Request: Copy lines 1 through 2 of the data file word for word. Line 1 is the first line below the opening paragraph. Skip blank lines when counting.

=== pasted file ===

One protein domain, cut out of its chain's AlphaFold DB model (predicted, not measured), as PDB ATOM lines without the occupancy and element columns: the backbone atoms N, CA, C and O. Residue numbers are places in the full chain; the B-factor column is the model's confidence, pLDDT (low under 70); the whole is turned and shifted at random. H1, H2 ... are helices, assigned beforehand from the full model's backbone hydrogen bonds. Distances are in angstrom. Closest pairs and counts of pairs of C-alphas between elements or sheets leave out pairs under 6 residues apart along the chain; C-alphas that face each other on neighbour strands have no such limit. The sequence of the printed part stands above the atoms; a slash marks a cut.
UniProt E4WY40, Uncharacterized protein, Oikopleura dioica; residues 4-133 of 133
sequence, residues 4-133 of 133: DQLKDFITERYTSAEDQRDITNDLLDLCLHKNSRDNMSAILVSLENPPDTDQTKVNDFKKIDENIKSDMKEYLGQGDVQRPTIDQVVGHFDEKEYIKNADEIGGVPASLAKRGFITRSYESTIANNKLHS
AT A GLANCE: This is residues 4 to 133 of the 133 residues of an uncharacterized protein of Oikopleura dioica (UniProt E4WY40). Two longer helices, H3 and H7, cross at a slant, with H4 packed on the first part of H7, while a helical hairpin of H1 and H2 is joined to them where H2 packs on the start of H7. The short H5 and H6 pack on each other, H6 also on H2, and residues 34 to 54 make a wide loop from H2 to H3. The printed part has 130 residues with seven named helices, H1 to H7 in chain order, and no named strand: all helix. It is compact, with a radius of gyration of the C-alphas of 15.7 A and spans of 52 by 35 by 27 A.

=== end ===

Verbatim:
UniProt E4WY40, Uncharacterized protein, Oikopleura dioica; residues 4-133 of 133
sequence, residues 4-133 of 133: DQLKDFITERYTSAEDQRDITNDLLDLCLHKNSRDNMSAILVSLENPPDTDQTKVNDFKKIDENIKSDMKEYLGQGDVQRPTIDQVVGHFDEKEYIKNADEIGGVPASLAKRGFITRSYESTIANNKLHS